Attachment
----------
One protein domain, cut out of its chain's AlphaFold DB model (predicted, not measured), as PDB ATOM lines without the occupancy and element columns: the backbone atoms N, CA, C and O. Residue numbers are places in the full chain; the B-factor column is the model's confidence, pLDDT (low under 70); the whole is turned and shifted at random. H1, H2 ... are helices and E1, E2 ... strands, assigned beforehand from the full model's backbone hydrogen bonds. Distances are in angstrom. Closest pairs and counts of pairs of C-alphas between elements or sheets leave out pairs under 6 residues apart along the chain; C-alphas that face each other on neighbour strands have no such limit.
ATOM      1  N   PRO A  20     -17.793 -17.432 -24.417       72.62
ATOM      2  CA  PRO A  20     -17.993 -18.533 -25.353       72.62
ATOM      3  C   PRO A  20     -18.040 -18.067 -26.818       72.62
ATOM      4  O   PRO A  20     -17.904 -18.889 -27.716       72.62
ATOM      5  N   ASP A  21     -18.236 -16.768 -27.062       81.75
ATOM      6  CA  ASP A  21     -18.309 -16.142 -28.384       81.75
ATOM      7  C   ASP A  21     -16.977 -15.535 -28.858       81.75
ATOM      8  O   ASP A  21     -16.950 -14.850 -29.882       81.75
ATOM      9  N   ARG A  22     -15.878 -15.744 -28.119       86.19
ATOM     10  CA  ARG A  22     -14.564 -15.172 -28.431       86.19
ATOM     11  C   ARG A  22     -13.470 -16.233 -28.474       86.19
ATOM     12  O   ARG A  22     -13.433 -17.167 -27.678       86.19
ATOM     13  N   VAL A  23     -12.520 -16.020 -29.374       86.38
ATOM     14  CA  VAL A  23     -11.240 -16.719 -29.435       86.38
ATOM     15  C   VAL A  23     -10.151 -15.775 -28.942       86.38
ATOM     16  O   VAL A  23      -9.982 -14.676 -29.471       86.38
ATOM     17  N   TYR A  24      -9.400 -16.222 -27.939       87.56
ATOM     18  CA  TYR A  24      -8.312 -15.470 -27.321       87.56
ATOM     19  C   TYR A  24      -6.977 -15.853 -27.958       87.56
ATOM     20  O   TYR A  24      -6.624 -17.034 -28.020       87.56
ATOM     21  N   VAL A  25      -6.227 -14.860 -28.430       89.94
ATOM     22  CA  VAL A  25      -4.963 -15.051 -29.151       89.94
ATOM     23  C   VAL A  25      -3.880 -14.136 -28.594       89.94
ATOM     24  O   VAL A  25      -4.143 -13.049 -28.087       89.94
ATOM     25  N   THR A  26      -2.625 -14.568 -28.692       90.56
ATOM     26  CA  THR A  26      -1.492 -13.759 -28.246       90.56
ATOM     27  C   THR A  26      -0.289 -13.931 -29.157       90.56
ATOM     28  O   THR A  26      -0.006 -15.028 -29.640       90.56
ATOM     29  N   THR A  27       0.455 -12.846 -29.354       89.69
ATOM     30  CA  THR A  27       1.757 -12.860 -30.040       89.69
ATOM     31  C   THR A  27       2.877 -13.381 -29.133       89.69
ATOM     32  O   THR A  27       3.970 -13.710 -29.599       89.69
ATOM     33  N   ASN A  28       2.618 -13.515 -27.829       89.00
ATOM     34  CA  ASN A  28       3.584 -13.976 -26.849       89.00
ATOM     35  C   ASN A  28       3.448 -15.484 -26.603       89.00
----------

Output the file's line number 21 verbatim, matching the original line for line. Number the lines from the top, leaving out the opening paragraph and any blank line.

ATOM     21  N   VAL A  25      -6.227 -14.860 -28.430       89.94